trustee breach of duty

In Pense v. Bennett, the ward in a guardianship proceeding sued to invalidate the sale of real property from a trust created for his benefit to an affiliate of the trustee. No. 06-20-00030-CV, 2020 Tex. App. LEXIS 8002 (Tex. App.—Texarkana October 8, 2020, no pet.). The trial court granted summary judgment for the trustee, held that the sale was effective, but expressly refused to rule on a breach of fiduciary duty claim based on the transaction as it was pending in another proceeding. The ward appealed.

The court of appeals explained how the guardian had sought and obtained court approval for the creation of a management trust and the transfer of real property from the guardianship estate to the new trust. The trustee of that trust had the express authority to sell trust property:

Article VIII of the Trust Instrument lists the powers of the trustee. And, “[w]here the language of the trust instrument is unambiguous and expresses the intentions of the maker, the trustee’s powers are conferred by the instrument and neither the court nor the trustee can add or take away such power.” As pertinent here, the Trust Instrument authorized the trustee to: “[P]artition, exchange, release, convey or assign any right, title or interest of the trust in any real estate or personal property owned by the trust”; “[S]ell, exchange, alter, mortgage, pledge or otherwise dispose of trust property”; “[E]xecute and deliver any deeds, conveyances, assignments, leases, contracts, stock or security transfer powers, or any other written instrument of any character appropriate to any of the powers or duties herein conferred on the Trustee”; and “[H]old title to investments in the name of the Trustee or a nominee.”

In addition to these powers specified in the Trust Instrument, the Texas Trust Code authorizes “a trustee [to] exercise any powers . . . that are necessary or appropriate to carry out the purpose of the trust.” Those powers include the power to “contract to sell, sell and convey, or grant an option to sell real or personal property at public auction or private sale for cash or for credit or for part cash and part credit, with or without security.”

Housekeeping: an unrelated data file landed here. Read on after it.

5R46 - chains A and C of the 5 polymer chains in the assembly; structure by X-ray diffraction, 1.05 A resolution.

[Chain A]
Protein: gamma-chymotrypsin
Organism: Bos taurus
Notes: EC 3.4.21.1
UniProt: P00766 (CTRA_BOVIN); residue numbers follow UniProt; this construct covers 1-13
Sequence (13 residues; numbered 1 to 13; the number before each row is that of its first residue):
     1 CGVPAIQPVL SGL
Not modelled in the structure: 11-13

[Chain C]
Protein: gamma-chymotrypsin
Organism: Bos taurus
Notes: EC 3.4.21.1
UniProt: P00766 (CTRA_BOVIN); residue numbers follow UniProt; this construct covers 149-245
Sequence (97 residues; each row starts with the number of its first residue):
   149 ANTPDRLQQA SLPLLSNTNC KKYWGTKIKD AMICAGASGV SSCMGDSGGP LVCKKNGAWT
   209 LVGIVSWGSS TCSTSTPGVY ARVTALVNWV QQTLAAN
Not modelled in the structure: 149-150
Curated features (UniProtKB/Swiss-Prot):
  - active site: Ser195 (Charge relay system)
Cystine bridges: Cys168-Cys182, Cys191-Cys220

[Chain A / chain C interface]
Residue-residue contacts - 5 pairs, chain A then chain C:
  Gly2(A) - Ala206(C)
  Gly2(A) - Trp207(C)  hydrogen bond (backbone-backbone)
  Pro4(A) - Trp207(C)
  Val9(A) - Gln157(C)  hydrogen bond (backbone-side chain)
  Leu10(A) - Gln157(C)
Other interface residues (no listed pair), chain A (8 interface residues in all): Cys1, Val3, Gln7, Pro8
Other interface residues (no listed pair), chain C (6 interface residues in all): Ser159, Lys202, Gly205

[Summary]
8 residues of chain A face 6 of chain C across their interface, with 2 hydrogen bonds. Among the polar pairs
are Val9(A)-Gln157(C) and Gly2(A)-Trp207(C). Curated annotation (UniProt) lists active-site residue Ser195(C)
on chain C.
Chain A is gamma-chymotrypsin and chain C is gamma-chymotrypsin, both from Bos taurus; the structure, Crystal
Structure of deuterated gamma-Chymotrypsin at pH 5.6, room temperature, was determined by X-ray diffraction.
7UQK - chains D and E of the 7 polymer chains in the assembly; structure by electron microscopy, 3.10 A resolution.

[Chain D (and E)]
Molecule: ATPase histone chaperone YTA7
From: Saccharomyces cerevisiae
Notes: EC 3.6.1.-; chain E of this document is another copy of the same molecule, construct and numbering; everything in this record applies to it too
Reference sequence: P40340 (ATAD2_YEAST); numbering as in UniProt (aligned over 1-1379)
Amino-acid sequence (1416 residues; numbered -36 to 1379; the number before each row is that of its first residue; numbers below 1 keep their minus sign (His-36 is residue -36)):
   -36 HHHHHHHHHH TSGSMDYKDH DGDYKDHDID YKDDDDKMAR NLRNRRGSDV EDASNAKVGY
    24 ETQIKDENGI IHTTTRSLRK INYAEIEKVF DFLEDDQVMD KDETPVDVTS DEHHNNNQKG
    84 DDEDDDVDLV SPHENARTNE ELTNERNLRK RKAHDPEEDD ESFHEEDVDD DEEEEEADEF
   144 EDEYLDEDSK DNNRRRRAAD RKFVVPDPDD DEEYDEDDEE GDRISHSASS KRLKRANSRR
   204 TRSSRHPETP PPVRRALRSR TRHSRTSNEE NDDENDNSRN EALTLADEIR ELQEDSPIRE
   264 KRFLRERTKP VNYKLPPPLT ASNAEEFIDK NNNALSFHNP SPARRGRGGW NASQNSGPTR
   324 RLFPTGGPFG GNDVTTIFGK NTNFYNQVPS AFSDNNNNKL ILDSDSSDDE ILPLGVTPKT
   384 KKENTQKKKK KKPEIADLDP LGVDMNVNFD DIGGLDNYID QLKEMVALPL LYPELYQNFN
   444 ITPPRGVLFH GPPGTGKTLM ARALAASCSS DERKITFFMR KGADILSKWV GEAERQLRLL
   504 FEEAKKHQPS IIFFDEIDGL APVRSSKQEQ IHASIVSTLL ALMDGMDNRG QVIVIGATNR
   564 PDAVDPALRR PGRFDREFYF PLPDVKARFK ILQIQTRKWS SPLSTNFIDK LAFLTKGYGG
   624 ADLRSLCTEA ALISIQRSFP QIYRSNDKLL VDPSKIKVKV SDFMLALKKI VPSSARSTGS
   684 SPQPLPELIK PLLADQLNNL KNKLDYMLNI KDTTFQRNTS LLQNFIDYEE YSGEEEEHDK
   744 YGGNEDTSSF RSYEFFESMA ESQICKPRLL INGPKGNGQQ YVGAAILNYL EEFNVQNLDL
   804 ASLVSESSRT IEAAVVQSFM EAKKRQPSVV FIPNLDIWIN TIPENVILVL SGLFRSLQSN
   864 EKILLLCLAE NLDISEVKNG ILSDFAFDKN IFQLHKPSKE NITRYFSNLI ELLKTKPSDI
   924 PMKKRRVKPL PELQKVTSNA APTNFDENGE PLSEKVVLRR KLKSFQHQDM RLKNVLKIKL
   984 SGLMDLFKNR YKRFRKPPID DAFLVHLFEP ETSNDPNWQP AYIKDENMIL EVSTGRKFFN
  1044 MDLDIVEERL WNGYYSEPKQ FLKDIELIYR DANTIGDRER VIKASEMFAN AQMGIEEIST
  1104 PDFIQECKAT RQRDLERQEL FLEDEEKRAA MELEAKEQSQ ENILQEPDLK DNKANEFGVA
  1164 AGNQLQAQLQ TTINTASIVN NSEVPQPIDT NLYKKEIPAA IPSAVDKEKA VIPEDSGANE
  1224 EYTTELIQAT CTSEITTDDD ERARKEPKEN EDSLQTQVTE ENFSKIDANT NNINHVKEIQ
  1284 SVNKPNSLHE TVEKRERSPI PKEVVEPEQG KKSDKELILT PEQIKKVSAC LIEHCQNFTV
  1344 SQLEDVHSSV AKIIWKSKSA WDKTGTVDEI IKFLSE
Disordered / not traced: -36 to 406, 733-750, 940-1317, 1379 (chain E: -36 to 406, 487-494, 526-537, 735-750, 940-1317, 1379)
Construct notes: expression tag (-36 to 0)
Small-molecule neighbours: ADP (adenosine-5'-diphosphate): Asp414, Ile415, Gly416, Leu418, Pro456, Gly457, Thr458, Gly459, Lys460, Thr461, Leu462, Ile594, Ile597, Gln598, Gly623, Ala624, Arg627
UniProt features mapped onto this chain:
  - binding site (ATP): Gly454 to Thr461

Continue Reading Court Holds That A Trustee Had The Power To Sell Trust Property To An Affiliate, Though Such An Act May Be In Breach Of A Duty

In Benge v. Thomas, a settlor created a trust and appointed her daughter, Missi, as the trustee. No. 13-18-00619-CV, 2020 Tex. App. LEXIS 6888 (Tex. App.—Corpus Christi August 27, 2020, no pet.). The trust owned an interest in a limited partnership that contained mineral interests. Missi’s daughter, Benge, was a beneficiary of the trust. Benge sued Missi for various claims of breach of fiduciary duty arising from the operation of the limited partnership and other issues. The trial court granted summary judgment for Missi, and Benge appealed.

The court of appeals first addressed Benge’s claim that Missi breached her fiduciary duty to the trust by allowing the limited partnership’ general partner to make objectionable transactions. Benge claimed that Missi breached her fiduciary duty in her capacity as trustee because she should have prevented the general partner from making the transactions. The court disagreed:

AFT Property as general partner had the authority to make these decisions. The evidence establishes as a matter of law that the 2012 Trust as a limited partner had no decision-making rights regarding AFT Minerals’ assets. Benge’s complaints all involve alleged damages to AFT Minerals and not to Benge herself. Thus, AFT Minerals would have had to bring these claims and not Missi in her capacity as trustee or Benge as a remainder beneficiary. See Hall v. Douglas, 380 S.W.3d 860, 873 (Tex. App.—Dallas 2012, no pet.) (“[C]laims for “a diminution in value of partnership interests or a share of partnership income” may be asserted only by the partnership itself.”); see also Adam v. Harris, 564 S.W.2d 152, 156-57 (Tex. App.—Houston [14th Dist.] 1978, writ ref’d n.r.e.) (“A clear line exists between actions of a trustee and those of an officer of a corporation owned wholly or in part by the trust, even where the same person ‘wears both hats.’”).


Continue Reading Court Addresses Claims Against A Trustee Arising From The Management Of A Limited Partnership Interest

In re Estate of Bryant, a couple set up three trusts for their three children, Bill, Leslie, and Jane. No. 07-18-00429-CV, 2020 Tex. App. LEXIS 2131 (Tex. App.—Amarillo March 11, 2020, no pet. history). After the couple had both passed away, their son Bill assumed the role of trustee of three trusts: Irrevocable Trust,